Metabolomic identification of placental alterations in fetal growth restriction

Ray O. Bahado-Singh
Onur Turkoglu
Ali Yilmaz
Praveen Kumar
Amna Zeb
Shruti Konda, Lake Erie College of Osteopathic Medicine
Eric Sherman, University of Michigan, Ann Arbor
Joseph Kirma, Oakland University William Beaumont School of Medicine
Mathew Allos, Oakland University William Beaumont School of Medicine
Anthony Odibo, Morsani College of Medicine
Dev Maulik, University of Missouri-Kansas City
Stewart F. Graham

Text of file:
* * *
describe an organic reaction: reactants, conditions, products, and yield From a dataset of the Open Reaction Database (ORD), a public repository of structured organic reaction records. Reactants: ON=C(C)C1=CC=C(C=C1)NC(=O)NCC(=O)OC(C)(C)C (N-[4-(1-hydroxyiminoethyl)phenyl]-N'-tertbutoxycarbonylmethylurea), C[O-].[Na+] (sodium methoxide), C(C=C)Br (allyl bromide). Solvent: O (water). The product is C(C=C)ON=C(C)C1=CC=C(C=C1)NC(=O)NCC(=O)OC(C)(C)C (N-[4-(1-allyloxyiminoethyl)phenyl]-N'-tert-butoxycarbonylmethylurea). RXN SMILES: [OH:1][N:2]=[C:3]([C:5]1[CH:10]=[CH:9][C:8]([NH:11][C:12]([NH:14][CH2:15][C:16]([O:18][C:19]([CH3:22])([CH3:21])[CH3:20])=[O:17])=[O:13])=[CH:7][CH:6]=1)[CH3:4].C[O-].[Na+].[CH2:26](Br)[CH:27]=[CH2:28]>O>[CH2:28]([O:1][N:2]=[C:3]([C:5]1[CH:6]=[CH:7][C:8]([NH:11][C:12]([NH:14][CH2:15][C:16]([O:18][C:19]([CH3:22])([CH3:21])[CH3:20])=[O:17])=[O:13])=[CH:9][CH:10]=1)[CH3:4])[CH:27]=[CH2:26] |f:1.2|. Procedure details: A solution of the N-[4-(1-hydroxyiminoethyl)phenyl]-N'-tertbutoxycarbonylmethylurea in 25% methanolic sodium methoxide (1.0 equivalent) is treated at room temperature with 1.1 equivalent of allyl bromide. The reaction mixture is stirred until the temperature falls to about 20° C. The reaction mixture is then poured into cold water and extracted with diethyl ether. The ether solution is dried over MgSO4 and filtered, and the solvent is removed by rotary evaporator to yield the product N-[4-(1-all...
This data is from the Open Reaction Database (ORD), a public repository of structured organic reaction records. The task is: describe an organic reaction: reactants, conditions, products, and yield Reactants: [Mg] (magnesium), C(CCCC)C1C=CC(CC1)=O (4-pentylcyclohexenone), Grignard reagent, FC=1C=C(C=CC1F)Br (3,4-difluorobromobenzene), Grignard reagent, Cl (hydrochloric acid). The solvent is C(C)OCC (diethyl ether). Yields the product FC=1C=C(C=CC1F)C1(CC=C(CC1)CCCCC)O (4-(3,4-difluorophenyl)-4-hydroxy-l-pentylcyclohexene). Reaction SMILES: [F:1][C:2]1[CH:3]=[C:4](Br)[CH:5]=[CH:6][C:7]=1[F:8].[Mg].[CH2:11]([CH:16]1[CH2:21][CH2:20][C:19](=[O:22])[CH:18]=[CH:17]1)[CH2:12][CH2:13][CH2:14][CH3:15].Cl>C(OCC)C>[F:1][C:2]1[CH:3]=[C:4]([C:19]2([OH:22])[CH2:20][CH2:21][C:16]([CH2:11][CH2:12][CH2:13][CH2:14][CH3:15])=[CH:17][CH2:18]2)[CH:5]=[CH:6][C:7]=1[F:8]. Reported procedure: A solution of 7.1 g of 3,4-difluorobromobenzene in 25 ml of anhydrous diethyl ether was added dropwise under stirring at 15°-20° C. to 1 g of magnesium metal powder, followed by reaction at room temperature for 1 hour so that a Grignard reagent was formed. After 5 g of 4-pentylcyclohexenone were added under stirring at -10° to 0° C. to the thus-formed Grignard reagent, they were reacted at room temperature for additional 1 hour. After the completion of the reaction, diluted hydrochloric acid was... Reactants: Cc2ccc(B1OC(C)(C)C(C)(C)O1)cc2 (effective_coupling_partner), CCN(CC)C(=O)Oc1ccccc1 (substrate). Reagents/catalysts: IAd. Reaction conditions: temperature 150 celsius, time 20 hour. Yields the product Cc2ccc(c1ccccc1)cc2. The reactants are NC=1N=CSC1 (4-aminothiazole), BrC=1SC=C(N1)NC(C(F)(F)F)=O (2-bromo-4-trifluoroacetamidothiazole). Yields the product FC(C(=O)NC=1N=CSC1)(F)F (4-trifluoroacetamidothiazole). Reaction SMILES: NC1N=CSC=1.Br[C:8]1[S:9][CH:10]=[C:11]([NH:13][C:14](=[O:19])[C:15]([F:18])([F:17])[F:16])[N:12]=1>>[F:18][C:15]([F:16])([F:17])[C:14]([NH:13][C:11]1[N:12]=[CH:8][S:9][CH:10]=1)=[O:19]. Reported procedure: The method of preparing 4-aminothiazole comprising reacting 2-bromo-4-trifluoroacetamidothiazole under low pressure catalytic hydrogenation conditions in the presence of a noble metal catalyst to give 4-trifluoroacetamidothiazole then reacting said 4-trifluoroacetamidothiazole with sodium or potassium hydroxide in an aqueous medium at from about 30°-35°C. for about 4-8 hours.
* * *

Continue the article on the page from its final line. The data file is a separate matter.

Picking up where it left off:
© 2020, © 2020 Informa UK Limited, trading as Taylor & Francis Group. Introduction: Fetal growth restriction (FGR), viz., birth weight <10th percentile is a common pregnancy complication which increases the risk of adverse fetal and newborn outcomes. The placenta is the key organ for fetal growth as it controls oxygen and nutrient availability. This study aims to elucidate the mechanisms of and identify putative placental biomarkers for FGR using high-resolution metabolomics. Methods: Placenta samples from 19 FGR cases and 30 controls were analyzed using proton magnetic resonance>(1H NMR) spectroscopy and direct flow injection mass spectrometry with reverse-phase liquid-chromatography mass spectrometry (DI-LC-MS/MS). Significant concentration differences (p-value <.05) in 179 of the 220 metabolites were measured. Results: Of the 179 metabolites, 176 (98.3%) had reduced placental levels in FGR cases. The best performing metabolite model: 3-hydroxybutyrate, glycine and PCaaC42:0 achieved an AUC (95% CI) = 0.912 (0.814–1.000) with a sensitivity of 86.7% and specificity of 84.2% for FGR detection. Metabolite set enrichment analysis (MSEA) revealed significant (p <.05) perturbation of multiple placental metabolite pathways including urea metabolism, ammonia recycling, porphyrin metabolism, bile acid biosynthesis, galactose metabolism and perturbed protein biosynthesis. Conclusion: The placental metabolic pathway analysis revealed abnormalities that are consistent with fetal hepatic dysfunction in FGR. Near global reduction of metabolite concentrations was found in the placenta from FGR cases and metabolites demonstrated excellent diagnostic accuracy for FGR detection.